County Commission unanimously accepts Special Magistrate’s recommendation in 636 Beach Road case

Saba Sands LLC yet to submit to staff a revised proposal for a smaller condominium complex on Siesta Key site

A graphic shows the property at 636 Beach Road and the line of construction (in green) for that parcel and adjoining ones. Image courtesy Sarasota County

During their regular meeting on March 23, the Sarasota County commissioners unanimously accepted the recommendation of a Special Magistrate in a case involving the property owner’s contesting of their August 2020 denial of a petition for new construction at 636 Beach Road on Siesta Key.

In a March 10 memo to the board members, County Attorney Frederick Elbrecht explained that Special Magistrate Kenneth A. Tinkler, a Tampa attorney, found that the commissioners were not unreasonable in denying Saba Sands LLC’s proposal for a six-unit condominium complex in the place of a single-family home on the Beach Road site.

Saba Sands had filed a petition under the guidelines of the Florida Land Use and Environmental Dispute Resolution Act (FLUEDRA) process, seeking to overturn the commission’s decision.

In accord with that process, Elbrecht pointed out in his memo, the commissioners were required to accept the Special Magistrate’s recommendation, modify it or reject it. Whatever its decision,” he added, “the Board must issue a written decision that describes as specifically as possible the use or uses available [for the 636 Beach Road parcel].”

None of the commissioners commented on the FLUEDRA decision before they took their vote on a motion by Nancy Detert, seconded by Chair Alan Maio.

Saba Sands, whose principal is Sarasota attorney William A. Saba, sought to build a three-story-over-parking complex with about 17,106 square feet of living space and a total building footprint of 5,226 square feet under roof.

The plans also called for that new structure to stand slightly further west than adjacent residences. In addition, Saba Sands needed commission approval for encroachments into the Beach Road street setback and the rear yard setback, as specified in the zoning regulations for Siesta Key.

This graphic shows distance from the proposed condominium complex at 636 Beach Road and from the pool deck to the Mean High Water Line (MHWL). This was presented to the County Commission in August 2020. Image courtesy Sarasota County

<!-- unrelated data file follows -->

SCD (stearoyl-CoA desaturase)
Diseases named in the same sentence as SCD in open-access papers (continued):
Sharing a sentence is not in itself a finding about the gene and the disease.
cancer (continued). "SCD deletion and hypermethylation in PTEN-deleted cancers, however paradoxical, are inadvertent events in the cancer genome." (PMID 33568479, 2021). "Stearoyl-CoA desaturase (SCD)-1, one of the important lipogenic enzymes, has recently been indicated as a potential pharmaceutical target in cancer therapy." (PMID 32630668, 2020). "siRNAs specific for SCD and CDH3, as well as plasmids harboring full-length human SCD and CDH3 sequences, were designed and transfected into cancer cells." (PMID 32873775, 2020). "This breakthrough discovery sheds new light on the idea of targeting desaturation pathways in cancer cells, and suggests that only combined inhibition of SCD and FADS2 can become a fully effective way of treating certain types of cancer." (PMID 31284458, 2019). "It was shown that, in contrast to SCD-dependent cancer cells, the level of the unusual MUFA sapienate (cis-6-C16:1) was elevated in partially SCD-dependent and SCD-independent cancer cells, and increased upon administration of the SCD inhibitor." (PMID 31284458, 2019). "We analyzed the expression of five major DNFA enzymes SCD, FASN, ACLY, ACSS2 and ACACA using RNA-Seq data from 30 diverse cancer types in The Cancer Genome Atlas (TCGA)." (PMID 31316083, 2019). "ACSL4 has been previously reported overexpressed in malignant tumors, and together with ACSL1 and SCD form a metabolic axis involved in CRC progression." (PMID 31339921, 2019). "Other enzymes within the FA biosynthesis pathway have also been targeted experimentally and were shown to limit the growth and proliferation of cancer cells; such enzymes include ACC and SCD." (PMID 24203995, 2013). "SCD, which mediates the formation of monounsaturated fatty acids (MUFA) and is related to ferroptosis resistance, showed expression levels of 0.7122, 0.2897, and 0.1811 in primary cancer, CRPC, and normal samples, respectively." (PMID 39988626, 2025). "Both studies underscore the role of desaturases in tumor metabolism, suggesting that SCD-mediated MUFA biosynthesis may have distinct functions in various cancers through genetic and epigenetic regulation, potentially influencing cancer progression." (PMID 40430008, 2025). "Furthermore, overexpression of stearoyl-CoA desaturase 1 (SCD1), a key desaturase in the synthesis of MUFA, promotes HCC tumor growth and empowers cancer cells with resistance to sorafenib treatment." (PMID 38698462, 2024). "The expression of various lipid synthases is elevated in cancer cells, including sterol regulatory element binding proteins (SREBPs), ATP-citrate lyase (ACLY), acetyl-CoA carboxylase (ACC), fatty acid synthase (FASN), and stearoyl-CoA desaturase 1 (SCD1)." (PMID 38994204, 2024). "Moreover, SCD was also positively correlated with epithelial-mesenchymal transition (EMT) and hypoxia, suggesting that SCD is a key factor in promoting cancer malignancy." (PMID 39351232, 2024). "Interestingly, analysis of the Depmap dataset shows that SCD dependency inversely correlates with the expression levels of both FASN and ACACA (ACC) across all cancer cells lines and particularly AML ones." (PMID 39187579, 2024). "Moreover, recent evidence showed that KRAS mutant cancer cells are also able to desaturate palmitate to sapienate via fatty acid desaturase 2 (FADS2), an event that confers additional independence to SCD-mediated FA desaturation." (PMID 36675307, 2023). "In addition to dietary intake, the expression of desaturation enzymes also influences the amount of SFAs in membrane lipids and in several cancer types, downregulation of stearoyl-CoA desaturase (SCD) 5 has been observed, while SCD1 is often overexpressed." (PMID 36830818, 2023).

The structure also would have been completely seaward of the county’s Gulf Beach Setback Line (GBSL). The GBSL was established in 1979 to protect dunes and coastal vegetation, which, in turn, protect landward structures during flooding events, such as tropical storms.

Christine Johnson, president of the Conservation Foundation of the Gulf Coast, and Robert Luckner, a director of the Siesta Key Association, were among opponents of Saba Sands’ plans who addressed the board members during the Aug. 26, 2020 public hearing on the Coastal Setback Variance that Saba Sands was seeking.

Both Johnson and Luckner talked of the potential of further disruption to the wildlife that lives on the barrier island, if the board were to approve the variance and the new condominium complex were to be built.

Luckner showed the commissioners a graphic depicting the numerous snowy plover nests identified in the area seaward of the construction site in recent years.

Siesta Key Association Director Robert Luckner showed the County Commission this image during the Aug. 26, 2020 public hearing. The yellow triangles, he said, mark snowy plover nests discovered on Siesta Key in the past 10 years. The majority are seaward of the house at 636 Beach Road. Image courtesy of Robert Luckner

The snowy plover is classified as a state-designated, threatened species. None of the birds’ nests have been successful on Siesta Key in the past three breeding seasons, Kylie Wilson, coordinator of Audubon Florida’s Shorebird Stewardship and Monitoring Program in Sarasota County, has pointed out to The Sarasota News Leader.

Nonetheless, Tinkler did agree in his recommendation that Saba Sands could file a revised application with county Environmental Permitting staff for a four-unit condominium complex.

Attorney Saba told the News Leader in a March 10 email that he planned to do that.

In response to a March 25 News Leader question, Bethany Higgins, a county public records specialist, wrote in an email that Howard Berna, manager of the Environmental Permitting Division, had reported to her that he had not yet received the new application from Saba Sands.

After the County Commission vote on March 23, Chair Maio said he wanted to “compliment our staff for delivering us another win.” He added that he saw Assistant County Attorney David Pearce in the audience.

Pearce and Deputy County Attorney Joshua Moye represented the county during the Feb. 22 FLUEDRA hearing in the Commission Chambers at the County Administration Center in downtown Sarasota.

Handling such cases entails a lot of work, Maio pointed out. “So thank you, all of you,” he told representatives of the Office of the County Attorney.